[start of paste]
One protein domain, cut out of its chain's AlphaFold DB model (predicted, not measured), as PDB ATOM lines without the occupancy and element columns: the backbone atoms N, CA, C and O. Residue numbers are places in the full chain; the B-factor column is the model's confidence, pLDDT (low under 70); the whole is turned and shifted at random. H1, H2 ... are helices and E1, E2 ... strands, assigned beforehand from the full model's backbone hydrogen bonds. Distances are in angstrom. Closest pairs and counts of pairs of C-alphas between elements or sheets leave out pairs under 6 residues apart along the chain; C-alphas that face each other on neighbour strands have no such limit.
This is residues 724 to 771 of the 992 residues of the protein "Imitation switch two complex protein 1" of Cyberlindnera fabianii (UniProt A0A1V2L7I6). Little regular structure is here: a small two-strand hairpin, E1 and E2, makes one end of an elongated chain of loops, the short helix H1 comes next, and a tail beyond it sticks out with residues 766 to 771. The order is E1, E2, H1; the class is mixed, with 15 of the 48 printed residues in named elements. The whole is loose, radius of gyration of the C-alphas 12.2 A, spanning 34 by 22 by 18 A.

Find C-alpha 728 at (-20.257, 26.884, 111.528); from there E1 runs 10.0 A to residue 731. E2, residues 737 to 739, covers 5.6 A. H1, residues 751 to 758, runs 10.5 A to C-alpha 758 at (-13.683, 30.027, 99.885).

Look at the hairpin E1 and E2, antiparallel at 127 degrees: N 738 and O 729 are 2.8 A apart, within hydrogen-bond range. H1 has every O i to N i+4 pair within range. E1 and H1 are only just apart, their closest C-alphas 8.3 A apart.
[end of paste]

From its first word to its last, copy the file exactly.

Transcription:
One protein domain, cut out of its chain's AlphaFold DB model (predicted, not measured), as PDB ATOM lines without the occupancy and element columns: the backbone atoms N, CA, C and O. Residue numbers are places in the full chain; the B-factor column is the model's confidence, pLDDT (low under 70); the whole is turned and shifted at random. H1, H2 ... are helices and E1, E2 ... strands, assigned beforehand from the full model's backbone hydrogen bonds. Distances are in angstrom. Closest pairs and counts of pairs of C-alphas between elements or sheets leave out pairs under 6 residues apart along the chain; C-alphas that face each other on neighbour strands have no such limit.
This is residues 724 to 771 of the 992 residues of the protein "Imitation switch two complex protein 1" of Cyberlindnera fabianii (UniProt A0A1V2L7I6). Little regular structure is here: a small two-strand hairpin, E1 and E2, makes one end of an elongated chain of loops, the short helix H1 comes next, and a tail beyond it sticks out with residues 766 to 771. The order is E1, E2, H1; the class is mixed, with 15 of the 48 printed residues in named elements. The whole is loose, radius of gyration of the C-alphas 12.2 A, spanning 34 by 22 by 18 A.

Find C-alpha 728 at (-20.257, 26.884, 111.528); from there E1 runs 10.0 A to residue 731. E2, residues 737 to 739, covers 5.6 A. H1, residues 751 to 758, runs 10.5 A to C-alpha 758 at (-13.683, 30.027, 99.885).

Look at the hairpin E1 and E2, antiparallel at 127 degrees: N 738 and O 729 are 2.8 A apart, within hydrogen-bond range. H1 has every O i to N i+4 pair within range. E1 and H1 are only just apart, their closest C-alphas 8.3 A apart.